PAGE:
The frequency and latitudinal dependence of the mid-latitude wind-driven meridional overturning circulation (MOC) is studied using theory and linear and nonlinear applications of a quasi-geostrophic numerical model. Wind-forcing is varied by either changing the strength of the wind or by shifting the meridional location of the wind stress curl pattern. At forcing periods less than the first mode baroclinic Rossby wave basin crossing time scale the linear response in the mid-depth and deep ocean is in phase and opposite to the Ekman transport. For forcing periods close to the Rossby wave basin crossing time scale, the upper and deep MOC are enhanced, and the mid-depth MOC becomes phase shifted, relative to the Ekman transport. At longer forcing periods the deep MOC weakens and the mid-depth MOC increases, but eventually for long enough forcing periods (decadal) the entire wind-driven MOC spins down. Nonlinearities and mesoscale eddies are found to be important in two ways. First, baroclinic instability causes the mid-depth MOC to weaken, lose correlation with the Ekman transport, and lose correlation with the MOC in the opposite gyre. Second, eddy thickness fluxes extend the MOC beyond the latitudes of direct wind forcing. These results are consistent with several recent studies describing the four-dimensional structure of the MOC in the North Atlantic.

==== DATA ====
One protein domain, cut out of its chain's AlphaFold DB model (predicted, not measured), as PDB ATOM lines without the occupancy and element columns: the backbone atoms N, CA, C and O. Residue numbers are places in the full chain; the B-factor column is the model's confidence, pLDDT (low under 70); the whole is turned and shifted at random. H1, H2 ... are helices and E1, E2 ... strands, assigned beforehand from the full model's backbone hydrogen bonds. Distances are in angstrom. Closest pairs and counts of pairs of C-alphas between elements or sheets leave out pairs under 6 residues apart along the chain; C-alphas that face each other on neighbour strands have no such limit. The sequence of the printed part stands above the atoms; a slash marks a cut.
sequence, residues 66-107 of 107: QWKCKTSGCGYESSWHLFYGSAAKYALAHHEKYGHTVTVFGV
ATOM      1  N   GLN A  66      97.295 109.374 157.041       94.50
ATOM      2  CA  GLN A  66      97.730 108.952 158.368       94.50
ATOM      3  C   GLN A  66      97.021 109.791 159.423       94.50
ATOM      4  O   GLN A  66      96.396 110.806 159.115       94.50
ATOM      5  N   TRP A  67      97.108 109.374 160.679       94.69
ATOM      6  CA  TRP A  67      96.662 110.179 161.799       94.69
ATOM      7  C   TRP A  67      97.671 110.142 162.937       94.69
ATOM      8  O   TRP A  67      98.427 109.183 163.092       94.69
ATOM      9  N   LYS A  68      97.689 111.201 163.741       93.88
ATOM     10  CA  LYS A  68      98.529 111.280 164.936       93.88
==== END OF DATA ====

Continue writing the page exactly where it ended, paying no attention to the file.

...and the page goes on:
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Irina I. Rypina, Timothy R. Getscher, Lawrence J. Pratt, and Baptiste Mourre

Abstract